Helping Your Hair Survive Shampoo and Sunlight

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California blondes. That’s all I need to say for you to get a picture of a nearly-mythical, natural, golden beauty with shiny, sun-streaked, beach-waved hair, a person who glows with good health. There’s a mythically gorgeous male surfer dude counterpart as well. Brazilian blondes of the female variety are all that Californians are, with perfect makeup.   

Mythic is the operative word here. We already know that unfettered time in the sun is bad for your skin. Scientists in Brazil just proved it’s not good for your hair, either. It doesn’t matter whether that hair is still a natural color or already gray. Sunlight causes morphological (structural) changes.

The outer part of the hair shaft, the cuticle, is where most of the damage happens. When the cuticle’s structure changes, the result is hair that is rough, dull, frizzy and rife with split ends.

Sun alone is damaging, but lots of men and women spritz their locks with salt to encourage waviness or lemon juice to lighten them. In the short run, these home-style treatments work. In the longer run, they can do so much damage the only solution is a shave to the scalp and starting over.   

So if you omit the salt and lemon juice abuse, then a nice gentle shampoo and conditioner after sunning restores your hair to glory, right?

Actually, shampoos tend to make the sun problem worse.

In an experiment to find out how sun and shampoo impact hair health, the Brazilian researchers literally split hairs. They kept half of each hair as a control then tested what happened with the other half. Some hairs got irradiation (light) from mercury lamps that mimicked sunlight. Some got light followed by hand washing. And some were only washed.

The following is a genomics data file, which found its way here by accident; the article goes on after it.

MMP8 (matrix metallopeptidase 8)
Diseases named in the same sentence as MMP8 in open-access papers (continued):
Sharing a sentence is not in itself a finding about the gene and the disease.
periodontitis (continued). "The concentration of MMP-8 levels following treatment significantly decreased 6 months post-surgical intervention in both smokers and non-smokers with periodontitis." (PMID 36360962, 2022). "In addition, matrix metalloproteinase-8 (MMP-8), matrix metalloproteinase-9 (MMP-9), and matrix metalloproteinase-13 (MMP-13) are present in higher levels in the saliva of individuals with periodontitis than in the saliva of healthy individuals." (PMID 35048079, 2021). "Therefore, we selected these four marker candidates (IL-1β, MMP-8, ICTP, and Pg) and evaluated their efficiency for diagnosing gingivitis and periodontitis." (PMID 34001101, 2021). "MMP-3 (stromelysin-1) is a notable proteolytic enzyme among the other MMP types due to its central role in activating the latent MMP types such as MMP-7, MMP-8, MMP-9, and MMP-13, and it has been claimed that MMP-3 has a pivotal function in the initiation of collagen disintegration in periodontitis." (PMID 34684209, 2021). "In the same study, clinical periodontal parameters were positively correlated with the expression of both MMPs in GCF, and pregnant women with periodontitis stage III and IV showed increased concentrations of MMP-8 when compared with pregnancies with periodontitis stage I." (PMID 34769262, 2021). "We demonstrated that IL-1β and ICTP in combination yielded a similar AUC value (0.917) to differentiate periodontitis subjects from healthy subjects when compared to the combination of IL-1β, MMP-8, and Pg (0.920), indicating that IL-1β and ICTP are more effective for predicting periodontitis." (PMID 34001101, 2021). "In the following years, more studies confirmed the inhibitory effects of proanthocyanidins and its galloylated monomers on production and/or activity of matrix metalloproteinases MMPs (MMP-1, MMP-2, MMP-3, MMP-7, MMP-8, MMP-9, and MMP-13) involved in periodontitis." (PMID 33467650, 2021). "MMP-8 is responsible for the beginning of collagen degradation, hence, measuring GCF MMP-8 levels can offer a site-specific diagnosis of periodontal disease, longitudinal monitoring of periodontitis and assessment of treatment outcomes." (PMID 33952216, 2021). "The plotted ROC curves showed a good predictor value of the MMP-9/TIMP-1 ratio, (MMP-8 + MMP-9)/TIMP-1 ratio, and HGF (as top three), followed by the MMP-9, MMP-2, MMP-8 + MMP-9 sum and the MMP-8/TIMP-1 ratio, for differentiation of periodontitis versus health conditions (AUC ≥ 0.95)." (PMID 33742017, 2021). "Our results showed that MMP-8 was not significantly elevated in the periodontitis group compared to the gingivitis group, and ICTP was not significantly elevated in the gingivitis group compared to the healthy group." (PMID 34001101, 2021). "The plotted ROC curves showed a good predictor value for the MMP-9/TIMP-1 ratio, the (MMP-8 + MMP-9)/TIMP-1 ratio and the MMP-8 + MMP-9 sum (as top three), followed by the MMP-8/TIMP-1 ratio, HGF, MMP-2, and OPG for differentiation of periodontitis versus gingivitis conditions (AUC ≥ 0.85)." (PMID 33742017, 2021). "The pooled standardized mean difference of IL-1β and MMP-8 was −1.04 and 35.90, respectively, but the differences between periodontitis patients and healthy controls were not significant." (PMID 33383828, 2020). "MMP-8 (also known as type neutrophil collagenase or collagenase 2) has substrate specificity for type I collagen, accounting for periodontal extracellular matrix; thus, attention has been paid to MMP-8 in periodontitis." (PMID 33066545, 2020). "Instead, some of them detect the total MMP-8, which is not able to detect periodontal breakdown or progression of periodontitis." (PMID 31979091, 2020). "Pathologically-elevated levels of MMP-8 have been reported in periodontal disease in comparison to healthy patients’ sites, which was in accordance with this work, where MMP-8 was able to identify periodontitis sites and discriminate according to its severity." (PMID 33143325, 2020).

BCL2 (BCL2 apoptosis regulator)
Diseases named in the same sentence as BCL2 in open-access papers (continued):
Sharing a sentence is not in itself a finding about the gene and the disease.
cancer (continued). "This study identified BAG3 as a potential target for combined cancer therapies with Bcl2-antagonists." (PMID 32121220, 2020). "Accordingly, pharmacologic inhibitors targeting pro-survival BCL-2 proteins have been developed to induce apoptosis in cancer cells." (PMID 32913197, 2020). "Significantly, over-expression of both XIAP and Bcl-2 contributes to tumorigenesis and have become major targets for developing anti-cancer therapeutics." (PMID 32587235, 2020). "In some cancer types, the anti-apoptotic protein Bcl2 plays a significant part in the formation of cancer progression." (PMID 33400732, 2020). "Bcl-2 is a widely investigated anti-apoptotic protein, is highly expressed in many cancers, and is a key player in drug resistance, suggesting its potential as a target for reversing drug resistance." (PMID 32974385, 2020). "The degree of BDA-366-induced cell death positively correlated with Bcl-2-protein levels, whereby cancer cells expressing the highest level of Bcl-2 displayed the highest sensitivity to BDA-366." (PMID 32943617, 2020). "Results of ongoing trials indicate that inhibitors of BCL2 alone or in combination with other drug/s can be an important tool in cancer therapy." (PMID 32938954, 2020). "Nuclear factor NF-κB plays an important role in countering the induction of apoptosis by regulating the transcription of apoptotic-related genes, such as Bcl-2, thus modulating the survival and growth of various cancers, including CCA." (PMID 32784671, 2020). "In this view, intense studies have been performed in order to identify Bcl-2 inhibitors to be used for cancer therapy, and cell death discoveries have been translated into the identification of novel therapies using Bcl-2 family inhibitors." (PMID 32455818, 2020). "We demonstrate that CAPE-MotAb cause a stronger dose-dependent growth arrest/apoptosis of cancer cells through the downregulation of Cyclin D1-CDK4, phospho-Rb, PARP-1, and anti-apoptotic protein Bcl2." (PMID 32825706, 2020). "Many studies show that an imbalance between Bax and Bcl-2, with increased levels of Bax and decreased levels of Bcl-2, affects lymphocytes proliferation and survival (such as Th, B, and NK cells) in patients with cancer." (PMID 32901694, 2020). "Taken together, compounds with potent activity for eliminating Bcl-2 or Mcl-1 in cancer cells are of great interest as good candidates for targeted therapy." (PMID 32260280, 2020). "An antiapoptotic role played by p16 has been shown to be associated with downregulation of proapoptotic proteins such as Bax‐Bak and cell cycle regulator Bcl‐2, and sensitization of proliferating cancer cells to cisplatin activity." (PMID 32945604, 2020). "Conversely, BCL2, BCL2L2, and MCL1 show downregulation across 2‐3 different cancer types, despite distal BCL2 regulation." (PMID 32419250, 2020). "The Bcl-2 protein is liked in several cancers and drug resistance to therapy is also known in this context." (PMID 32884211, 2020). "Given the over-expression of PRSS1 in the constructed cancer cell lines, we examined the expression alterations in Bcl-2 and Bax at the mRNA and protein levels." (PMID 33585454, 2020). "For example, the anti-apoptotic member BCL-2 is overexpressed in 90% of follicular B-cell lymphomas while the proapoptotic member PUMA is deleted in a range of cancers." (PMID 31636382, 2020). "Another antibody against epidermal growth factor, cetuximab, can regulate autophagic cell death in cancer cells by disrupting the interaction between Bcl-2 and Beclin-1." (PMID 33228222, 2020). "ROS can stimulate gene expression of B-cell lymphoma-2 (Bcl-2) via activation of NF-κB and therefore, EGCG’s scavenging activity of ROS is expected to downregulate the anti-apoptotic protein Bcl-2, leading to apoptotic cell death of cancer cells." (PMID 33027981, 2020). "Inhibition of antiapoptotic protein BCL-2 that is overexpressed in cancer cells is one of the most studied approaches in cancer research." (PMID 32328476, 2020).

And the verdict? Sun does more damage than shampooing.  It causes fracturing and cavities in the hair shaft and cell lifting on the cuticle. But the combination of light and suds was the worst.

The interesting thing, however, is that while mainstream scientists have spent some time investigating what damages hair, they don’t report any cures. Published research on how to fix the damage is nearly nonexistent.  That work is done at cosmetic companies, and the likes of L’Oreal and Estee Lauder aren’t about to share their formulas.  

So what can you do to protect your hair in the sun? You can hardly smear it with a gob of zinc oxide. But some skin products are suitable for hair. Clarins makes a sun care spray-on oil that claims to work from head to toe. Opinions vary on whether it’s nice or gross on hair, however. Those who have very fine hair seem to object. Those with thicker, wavy hair love it. People with fine or colored hair seem to prefer Drybar’s Hot Toddy product. That one also includes protection from chlorine if you are a pool person.

It may take some trial and error to find a sunscreen for your hair that you like, but for most of us, it takes some experimentation to find a sunscreen that feels good on our skin, too, and this is no different. If you spend time in the sun and still want to have healthy looking hair, the search is worth it.

The alternative, if you hate hair products, of course, is to keep your hair covered with a hat or scarf. If that’s your option, you are in luck because you have thousands of variations to choose from.  Any hat will physically block at least some sunlight, but some hats and scarves are made with sunscreen-infused fibers for extra protection.

If you are fortunate enough to have a good head of hair, give it some protection.

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